AARP rips GOP's 'harmful' healthcare legislation

AARP rips GOP's 'harmful' healthcare legislation
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AARP is going on the warpath against the Republican proposal to repeal and replace ObamaCare.

The lobbying group for seniors accused House Republican leaders of crafting legislation that increases insurance premiums for consumers, while giving a “sweetheart deal” to “big drug companies and special interests.” 

“Although no one believes the current health care system is perfect, this harmful legislation would make health care less secure and less affordable,” said Nancy LeaMond, AARP’s executive vice president, said in a statement.

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Republicans unveiled their long-awaited healthcare reform proposal, called the American Health Care Act, on Monday. 

AARP blasted several aspects of the legislation, including provisions that would scale back the Medicaid expansion and cut back the amount of federal funding per enrollee.

The advocacy group for seniors also slammed the Republican push to eliminate the ObamaCare taxes that have helped fund an expansion of insurance coverage. LeaMond said the bill "would weaken Medicare."

AARP also highlights a provision in the American Health Care Act allowing insurance companies to charge patients in their 50s and early 60s up to five times more than younger policy holders. Under current rules put in place by ObamaCare, those fees are capped at a three-to-one ratio.

“Before people even reach retirement age, big insurance companies could be allowed to charge them an age tax that adds up to thousands of dollars more per year,” LeaMond said. 

“Older Americans need affordable health care services and prescriptions. This plan goes in the opposite direction, increasing insurance premiums for older Americans and not doing anything to lower drug costs,” she continued.

AARP has been a powerful force in past fights over healthcare, scoring big wins in the passage of the Affordable Care Act, also known as ObamaCare, and in the creation of Medicare’s prescription drug benefit program.

Republicans need to avoid major fights with outside groups as they push to get the legislation to President Trump's desk.

The GOP is already facing internal dissension over the bill, with conservatives blasting it as a new entitlement that does not go far enough in scaling back Medicaid.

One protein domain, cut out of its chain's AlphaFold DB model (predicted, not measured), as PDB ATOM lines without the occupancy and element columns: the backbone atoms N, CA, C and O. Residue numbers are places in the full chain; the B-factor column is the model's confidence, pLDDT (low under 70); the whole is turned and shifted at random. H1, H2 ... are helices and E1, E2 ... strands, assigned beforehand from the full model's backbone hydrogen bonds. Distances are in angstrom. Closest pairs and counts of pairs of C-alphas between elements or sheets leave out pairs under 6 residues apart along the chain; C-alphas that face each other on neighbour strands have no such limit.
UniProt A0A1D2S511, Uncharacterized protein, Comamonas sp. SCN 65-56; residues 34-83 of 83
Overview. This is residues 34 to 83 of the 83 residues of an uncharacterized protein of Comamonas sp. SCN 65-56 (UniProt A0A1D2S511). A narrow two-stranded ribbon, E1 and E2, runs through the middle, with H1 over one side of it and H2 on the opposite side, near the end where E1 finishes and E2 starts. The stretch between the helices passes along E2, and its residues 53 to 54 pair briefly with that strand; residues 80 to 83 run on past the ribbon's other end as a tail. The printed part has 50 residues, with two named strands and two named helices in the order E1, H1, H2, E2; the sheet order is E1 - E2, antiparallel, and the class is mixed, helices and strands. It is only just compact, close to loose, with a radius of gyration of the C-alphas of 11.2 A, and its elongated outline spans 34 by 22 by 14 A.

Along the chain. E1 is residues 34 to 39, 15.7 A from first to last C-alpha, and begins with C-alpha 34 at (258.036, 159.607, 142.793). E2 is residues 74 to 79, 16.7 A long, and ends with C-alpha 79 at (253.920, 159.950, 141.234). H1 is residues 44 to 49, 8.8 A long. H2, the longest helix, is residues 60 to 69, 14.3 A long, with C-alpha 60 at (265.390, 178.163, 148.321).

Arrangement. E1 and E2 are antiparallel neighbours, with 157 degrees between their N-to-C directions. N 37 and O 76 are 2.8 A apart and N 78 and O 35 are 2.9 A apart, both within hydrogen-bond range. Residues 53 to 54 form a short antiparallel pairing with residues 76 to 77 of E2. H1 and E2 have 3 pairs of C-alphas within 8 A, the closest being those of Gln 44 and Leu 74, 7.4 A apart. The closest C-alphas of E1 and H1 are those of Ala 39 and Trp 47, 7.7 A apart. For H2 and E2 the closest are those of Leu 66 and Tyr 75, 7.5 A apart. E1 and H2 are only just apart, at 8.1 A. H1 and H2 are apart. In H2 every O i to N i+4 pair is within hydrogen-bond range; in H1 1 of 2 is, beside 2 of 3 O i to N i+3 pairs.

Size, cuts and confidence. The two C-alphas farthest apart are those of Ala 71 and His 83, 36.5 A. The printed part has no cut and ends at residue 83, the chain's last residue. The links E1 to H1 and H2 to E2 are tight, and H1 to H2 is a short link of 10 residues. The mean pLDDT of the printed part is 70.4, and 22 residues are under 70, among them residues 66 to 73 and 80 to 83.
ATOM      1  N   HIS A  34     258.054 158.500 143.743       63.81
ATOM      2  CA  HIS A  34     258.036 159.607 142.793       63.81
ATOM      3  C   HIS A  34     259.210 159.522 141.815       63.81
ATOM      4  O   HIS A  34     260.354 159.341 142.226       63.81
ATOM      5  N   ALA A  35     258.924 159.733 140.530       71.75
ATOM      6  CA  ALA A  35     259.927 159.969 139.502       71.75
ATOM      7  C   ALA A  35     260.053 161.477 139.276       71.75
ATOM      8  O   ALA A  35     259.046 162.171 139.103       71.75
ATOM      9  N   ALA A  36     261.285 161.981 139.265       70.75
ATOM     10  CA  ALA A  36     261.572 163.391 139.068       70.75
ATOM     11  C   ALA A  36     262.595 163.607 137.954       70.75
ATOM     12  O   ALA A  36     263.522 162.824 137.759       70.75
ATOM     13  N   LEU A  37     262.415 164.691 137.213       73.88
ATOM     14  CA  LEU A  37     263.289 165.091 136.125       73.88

Yet the Medicaid provision already in the bill could prove difficult to pass through the Senate, with four Republican senators writing to Senate Majority Leader Mitch McConnellAddison (Mitch) Mitchell McConnellThe Memo: Trump's justices look set to restrict abortion Conservatives could force shutdown over Biden vaccine mandate Freedom Caucus urges McConnell to block government funding over vaccine mandates MORE (R-Ky.) in opposition to the idea: Rob PortmanRobert (Rob) Jones PortmanOhio Senate candidate unveils ad comparing Biden to Carter Advocates urge Senate to vote on nominees for board reviewing whistleblower claims Bipartisan success in the Senate signals room for more compromise MORE (Ohio), Lisa MurkowskiLisa Ann MurkowskiCongress should reject H.R. 1619's dangerous anywhere, any place casino precedent Democratic frustration growing over stagnating voting rights bills Graham emerges as go-to ally for Biden's judicial picks MORE (Alaska), Cory GardnerCory GardnerThe Hill's Morning Report - Presented by Facebook - Biden to tackle omicron risks with new travel rules Gun control group alleges campaign finance violations in lawsuit against NRA Colorado Supreme Court signs off on new congressional map MORE (Colo.) and Shelley Moore CapitoShelley Wellons Moore CapitoRepublicans struggle to save funding for Trump's border wall White House looks to rein in gas prices ahead of busy travel season Bipartisan success in the Senate signals room for more compromise MORE (W.Va.).

“We are concerned that any poorly implemented or poorly timed change in the current funding structure in Medicaid could result in a reduction in access to life-saving health care services,” they wrote, in response to draft proposals from House Republicans. “We will not support a plan that does not include stability for Medicaid expansion populations or flexibility for states.”

AARP offered to work with Republicans on changes to the measure.

“AARP stands ready to work with both parties on legislation that puts Americans first, not the special interests,” the group said.